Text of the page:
Regional integration is vital for landlocked countries
Thirty-two percent of African countries are landlocked and depend on coastal countries for access to regional and international markets. Infrastructure development—whether for transport and the development of economic corridors or for energy or digital technology—is crucial to move people and goods, but also to advance intraregional trade, value chain development, and entrepreneurial opportunities.
In an effort to provide long-term solutions, Burkina Faso, Niger, and Togo, with World Bank support, are preparing a regional project for the Lomé-Ouagadougou-Niamey economic corridor. It aims to improve regional connectivity and develop social and economic infrastructure for fragile communities living along the corridor. This stretch has a significant concentration of people and activity: more than 28% of Niger’s GDP and 7% of its population, more than 40% of Burkina Faso’s GDP and 21% of its population, and more than 72% of Togo’s GDP and 65% of its population.
“This corridor is the economic hub of the three countries,” says Deborah Wetzel, World Bank Director for Africa Regional Integration. “Its development will generate strong and inclusive growth in communities, which will address gender disparities and benefit of millions of people.”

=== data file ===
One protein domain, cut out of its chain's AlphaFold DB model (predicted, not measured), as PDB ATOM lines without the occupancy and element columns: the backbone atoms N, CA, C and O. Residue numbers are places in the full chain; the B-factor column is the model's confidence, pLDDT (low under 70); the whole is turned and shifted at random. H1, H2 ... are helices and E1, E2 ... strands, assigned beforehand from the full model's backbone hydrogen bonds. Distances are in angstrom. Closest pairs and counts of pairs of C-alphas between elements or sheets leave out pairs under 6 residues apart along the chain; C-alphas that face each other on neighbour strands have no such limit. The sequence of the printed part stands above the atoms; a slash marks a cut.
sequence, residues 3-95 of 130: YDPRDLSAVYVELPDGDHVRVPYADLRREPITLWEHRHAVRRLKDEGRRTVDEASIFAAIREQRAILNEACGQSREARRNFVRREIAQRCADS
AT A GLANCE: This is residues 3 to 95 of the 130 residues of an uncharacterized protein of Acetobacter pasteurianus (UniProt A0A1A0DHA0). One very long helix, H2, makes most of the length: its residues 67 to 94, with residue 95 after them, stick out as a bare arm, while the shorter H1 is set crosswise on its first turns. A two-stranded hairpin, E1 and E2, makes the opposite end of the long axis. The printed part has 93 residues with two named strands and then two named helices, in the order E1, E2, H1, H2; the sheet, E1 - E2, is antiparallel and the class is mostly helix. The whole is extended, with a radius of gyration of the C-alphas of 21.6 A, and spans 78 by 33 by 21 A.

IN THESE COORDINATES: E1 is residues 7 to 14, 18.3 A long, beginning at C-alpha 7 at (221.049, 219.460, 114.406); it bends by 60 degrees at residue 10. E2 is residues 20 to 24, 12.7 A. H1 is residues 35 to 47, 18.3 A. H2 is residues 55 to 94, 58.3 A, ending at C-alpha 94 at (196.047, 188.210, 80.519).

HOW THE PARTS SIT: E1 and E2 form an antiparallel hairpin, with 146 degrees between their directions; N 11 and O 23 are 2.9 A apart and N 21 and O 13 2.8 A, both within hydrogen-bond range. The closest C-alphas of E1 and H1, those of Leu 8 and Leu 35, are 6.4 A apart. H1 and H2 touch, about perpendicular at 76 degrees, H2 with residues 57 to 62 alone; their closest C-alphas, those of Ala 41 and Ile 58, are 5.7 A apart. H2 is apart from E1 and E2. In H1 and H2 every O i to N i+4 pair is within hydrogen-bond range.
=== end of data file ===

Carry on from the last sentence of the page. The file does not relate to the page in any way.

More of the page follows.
In addition to community infrastructure that will benefit women, the project also aims to increase the number of women in the trucking industry by training them in careers in the sector. Maman Africa behind the wheel of her truck will no longer be an exception along the corridor.
Regional partnership—the key to successful regional integration in Africa
The World Bank has been working closely with African countries and regional and continental institutions for more than 30 years to support pro-integration initiatives on the continent. The Bank’s 10 regional projects for $325 million in the 1980s have expanded to more than 70 worth over $14 billion today, accounting for approximately 13% of the Bank’s entire Africa portfolio.
To further boost its support for regional integration and take new priorities into account, particularly in the fragile regions of the Sahel, Lake Chad, the Great Lakes, and the Horn of Africa, the World Bank recently updated its Africa regional integration assistance strategy. It intends to invest more than $8 billion in additional financing over the next three years (2021–2023) to help the continent recover from the effects of the COVID-19 pandemic.
“The crisis triggered by the pandemic underscored the importance of effective regional integration to sustain regional trade flows and much more,” explains Wetzel. “We will increase our financing not only to continue developing infrastructure and trade flows, but also to build resilience and human capital.”
That is good news for Maman Africa who hopes things will change before she takes her well-deserved retirement and replaces her truck with a more inconspicuous car for traveling along the Lomé-Ouagadougou-Niamey corridor.